Dominica Electricity Services Ltd.

When the wind blows, wind energy is a great idea. But when it stops, you need another power source. Solar equipment is ex­pensive, and so is diesel fuel, which supplies three-fourths of the island of Dominica’s power generation needs. But Dominica Electricity Services Ltd. plans to take advantage of its volcanic origins as it anxiously awaits the government’s drilling for geothermal energy this summer.

“The cost is less than solar, we think, but there is risk, as they have to drill exploratory wells to hit the resources, and after that, they will drill production wells,” General Manager Collin Cover says of the geothermal consultants. “In the exploratory wells, they look at the quality of the steam, temperature and pressure, and the chemical content of the steam, and then from that, they’ll determine what type of plant they should build. They’re confident it can produce all the requirements for the island. There’s even confident hope of selling electricity to Martinique and Guadalupe by submarine cable.”

Dominica has never explored for geothermal energy before. Wind and solar energy also are being considered by Dominica Electricity Services. One of the hotels on the island with which Dominica Electricity Services has an interconnection agreement has a wind generator. Because of this wind generator, the hotel produces some of its electrical power requirements, and so buys less from Dominica Electricity Services. When there is sufficient wind and the turbine is producing more than the hotel needs, the utility purchases the excess power. “On a given day, we can sell to them and buy from them at different times of day,” Cover points out. The hotel has no means of storing the electricity generated by wind energy.

Unfortunately, installing a wind farm is hampered on Dom­inica by the country’s mountainous terrain. The entire population of approximately 67,000 island residents only uses 16.5 megawatts of electricity – “as much as a mid-sized Walmart,” Cover jokes.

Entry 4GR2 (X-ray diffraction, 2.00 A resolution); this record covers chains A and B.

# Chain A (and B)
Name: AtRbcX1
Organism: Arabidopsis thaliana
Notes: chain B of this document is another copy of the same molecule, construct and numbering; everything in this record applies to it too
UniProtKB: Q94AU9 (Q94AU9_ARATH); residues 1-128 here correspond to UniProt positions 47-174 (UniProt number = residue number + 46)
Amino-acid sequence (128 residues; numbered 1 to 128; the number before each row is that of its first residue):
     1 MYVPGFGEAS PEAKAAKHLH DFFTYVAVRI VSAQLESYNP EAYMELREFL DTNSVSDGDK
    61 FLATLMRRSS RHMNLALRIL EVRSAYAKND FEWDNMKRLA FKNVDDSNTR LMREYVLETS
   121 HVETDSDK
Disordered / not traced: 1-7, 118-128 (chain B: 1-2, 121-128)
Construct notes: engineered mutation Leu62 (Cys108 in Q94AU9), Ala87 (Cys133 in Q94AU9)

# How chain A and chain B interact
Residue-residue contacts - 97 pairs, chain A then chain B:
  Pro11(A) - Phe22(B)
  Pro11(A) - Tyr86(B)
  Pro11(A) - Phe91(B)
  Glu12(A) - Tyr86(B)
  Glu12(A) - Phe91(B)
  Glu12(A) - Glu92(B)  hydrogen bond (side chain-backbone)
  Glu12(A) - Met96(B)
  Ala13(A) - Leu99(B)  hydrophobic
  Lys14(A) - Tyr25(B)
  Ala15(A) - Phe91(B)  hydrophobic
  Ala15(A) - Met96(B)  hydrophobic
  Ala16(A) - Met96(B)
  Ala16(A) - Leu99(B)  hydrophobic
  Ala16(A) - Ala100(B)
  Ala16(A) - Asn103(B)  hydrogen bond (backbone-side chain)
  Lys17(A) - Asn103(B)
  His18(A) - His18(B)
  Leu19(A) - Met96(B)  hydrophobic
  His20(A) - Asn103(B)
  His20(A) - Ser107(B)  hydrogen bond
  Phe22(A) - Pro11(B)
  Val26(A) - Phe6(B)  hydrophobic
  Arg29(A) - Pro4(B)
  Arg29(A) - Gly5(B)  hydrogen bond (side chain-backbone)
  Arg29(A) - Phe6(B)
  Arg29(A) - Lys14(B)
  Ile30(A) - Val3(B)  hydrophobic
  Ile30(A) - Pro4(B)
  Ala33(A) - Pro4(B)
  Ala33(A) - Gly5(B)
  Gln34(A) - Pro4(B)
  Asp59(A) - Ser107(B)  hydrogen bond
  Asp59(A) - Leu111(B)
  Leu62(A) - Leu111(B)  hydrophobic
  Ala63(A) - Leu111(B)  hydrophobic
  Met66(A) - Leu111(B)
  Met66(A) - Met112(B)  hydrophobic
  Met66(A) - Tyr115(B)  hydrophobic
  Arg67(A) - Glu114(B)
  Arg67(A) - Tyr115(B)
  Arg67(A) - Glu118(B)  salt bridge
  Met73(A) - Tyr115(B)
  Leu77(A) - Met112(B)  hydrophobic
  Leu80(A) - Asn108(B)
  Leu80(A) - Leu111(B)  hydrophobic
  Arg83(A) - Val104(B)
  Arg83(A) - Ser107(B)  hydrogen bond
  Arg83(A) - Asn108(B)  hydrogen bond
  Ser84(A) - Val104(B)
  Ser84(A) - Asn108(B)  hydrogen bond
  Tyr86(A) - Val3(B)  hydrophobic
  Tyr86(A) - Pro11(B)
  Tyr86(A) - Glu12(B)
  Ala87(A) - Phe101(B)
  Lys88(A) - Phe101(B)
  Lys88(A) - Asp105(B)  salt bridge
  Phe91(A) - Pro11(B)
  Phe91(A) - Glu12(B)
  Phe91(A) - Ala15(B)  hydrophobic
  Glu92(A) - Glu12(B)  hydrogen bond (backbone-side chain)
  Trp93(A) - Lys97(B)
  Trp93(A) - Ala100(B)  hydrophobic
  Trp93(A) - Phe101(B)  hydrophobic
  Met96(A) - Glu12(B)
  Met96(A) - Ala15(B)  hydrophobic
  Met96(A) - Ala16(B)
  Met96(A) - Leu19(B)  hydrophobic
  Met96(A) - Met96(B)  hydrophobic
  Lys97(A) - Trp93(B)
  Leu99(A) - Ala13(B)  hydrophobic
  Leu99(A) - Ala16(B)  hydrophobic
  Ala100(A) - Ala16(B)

Hydropower Generation

Dominica Electricity Services uses hydropower from three run-of-the-river plants on the banks of the Roseau River, which flows through Roseau, the capital of Dominica. “As the Roseau River comes down the Roseau Valley, we have three different points on the river where we have three small hydrostations – Laudat, Trafalgar and Padu,” Cover explains.

The three stations together provide 6.6 megawatts of power. “When it is dry season, we typically get about 3 to 3.5 mega­watts or less,” he estimates. “We’re doing a little bit of storage in the fresh water lake above the first power station [Laudat], but only for about a day’s supply. So it’s not dammed like a typical big hydroelectric project, which has several weeks or months of storage.”

Cover estimates the hydrostations provide from 20 percent of the island’s annual electricity generation in a dry year to up to 28 percent in a year with good rainfall. The majority of the island’s electricity is generated by two power stations at Fond Cole and Sugar Loaf that both use diesel fuel, which through August 2011 was averaging US $4.16 a gallon.

Advanced Metering 

Another project of Dominica Electricity Services Ltd. is converting the island’s electric meters to new advanced models. “We’ll be more than 75 percent of the way by the end of the year,” Cover declares. “We will be able to read all meters from the main office. Estimated bills will be a thing of the past. The meters will alert the main office of outages, tampering or volage excursions and provide usage profiles and history.

“Under certain conditions, these meters can sense when they have been bypassed or tampered with,” Cover reports. “If they detect suspicious activity, they send out alerts.” They also can sense problems like low voltage – which may be caused by loose connections or poor transformer operation – before the problem is evident to the consumer.

Individual meters communicate with each other wirelessly. A collector meter in each area is hard-wired back to the utility’s meter-reading server in the home office. It collects data from its peers and transmits it to the server. The pattern of outages and voltage deviations reported by the advanced meters and upfront diagnostics can help technicians determine the cause before they go out and investigate it.

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